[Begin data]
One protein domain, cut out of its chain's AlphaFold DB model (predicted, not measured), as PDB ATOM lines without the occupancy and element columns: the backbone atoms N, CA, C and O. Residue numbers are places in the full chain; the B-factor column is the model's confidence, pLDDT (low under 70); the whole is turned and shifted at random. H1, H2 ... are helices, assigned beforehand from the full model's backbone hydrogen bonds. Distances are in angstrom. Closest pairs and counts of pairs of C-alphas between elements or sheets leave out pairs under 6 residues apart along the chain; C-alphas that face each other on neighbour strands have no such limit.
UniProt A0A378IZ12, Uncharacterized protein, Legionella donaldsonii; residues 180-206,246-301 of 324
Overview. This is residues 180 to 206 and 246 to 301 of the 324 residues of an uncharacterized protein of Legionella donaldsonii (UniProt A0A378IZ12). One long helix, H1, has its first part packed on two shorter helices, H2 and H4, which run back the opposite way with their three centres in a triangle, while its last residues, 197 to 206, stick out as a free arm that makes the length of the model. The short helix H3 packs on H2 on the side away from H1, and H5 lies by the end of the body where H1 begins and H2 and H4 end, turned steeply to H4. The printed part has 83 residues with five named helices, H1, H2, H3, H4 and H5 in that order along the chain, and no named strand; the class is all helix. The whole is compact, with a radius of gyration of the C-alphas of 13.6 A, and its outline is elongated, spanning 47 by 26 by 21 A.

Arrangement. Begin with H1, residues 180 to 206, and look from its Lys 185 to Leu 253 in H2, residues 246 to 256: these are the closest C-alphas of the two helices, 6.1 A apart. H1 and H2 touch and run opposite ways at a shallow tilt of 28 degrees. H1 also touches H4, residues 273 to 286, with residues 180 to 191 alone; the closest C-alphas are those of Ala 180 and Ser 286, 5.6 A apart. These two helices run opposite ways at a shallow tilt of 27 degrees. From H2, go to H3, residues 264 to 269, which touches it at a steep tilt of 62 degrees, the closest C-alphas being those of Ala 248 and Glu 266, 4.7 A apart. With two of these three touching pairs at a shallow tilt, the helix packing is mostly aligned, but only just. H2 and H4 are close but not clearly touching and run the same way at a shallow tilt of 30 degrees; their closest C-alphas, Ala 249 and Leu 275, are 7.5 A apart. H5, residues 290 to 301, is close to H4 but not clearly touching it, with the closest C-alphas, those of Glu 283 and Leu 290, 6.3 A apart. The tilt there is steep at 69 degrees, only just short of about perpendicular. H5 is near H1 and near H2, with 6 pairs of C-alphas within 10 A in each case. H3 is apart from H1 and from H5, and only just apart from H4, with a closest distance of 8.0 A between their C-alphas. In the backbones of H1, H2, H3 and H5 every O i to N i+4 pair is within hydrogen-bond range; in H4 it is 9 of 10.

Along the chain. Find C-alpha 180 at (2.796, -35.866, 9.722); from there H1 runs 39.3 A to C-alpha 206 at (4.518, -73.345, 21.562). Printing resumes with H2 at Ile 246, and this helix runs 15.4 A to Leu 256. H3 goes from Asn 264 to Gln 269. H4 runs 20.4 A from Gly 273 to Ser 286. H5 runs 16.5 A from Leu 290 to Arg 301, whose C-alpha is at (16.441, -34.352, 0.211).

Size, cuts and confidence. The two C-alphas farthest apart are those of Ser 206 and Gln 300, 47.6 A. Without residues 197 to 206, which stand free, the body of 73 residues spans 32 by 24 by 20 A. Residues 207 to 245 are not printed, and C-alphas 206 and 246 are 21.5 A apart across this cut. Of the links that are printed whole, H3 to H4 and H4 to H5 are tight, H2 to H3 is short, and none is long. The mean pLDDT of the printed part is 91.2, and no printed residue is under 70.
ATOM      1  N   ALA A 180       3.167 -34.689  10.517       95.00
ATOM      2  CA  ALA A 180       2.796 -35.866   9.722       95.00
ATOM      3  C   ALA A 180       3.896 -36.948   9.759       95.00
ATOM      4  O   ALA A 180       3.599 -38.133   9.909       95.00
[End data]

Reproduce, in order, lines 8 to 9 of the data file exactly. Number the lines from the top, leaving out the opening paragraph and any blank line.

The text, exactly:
ATOM      3  C   ALA A 180       3.896 -36.948   9.759       95.00
ATOM      4  O   ALA A 180       3.599 -38.133   9.909       95.00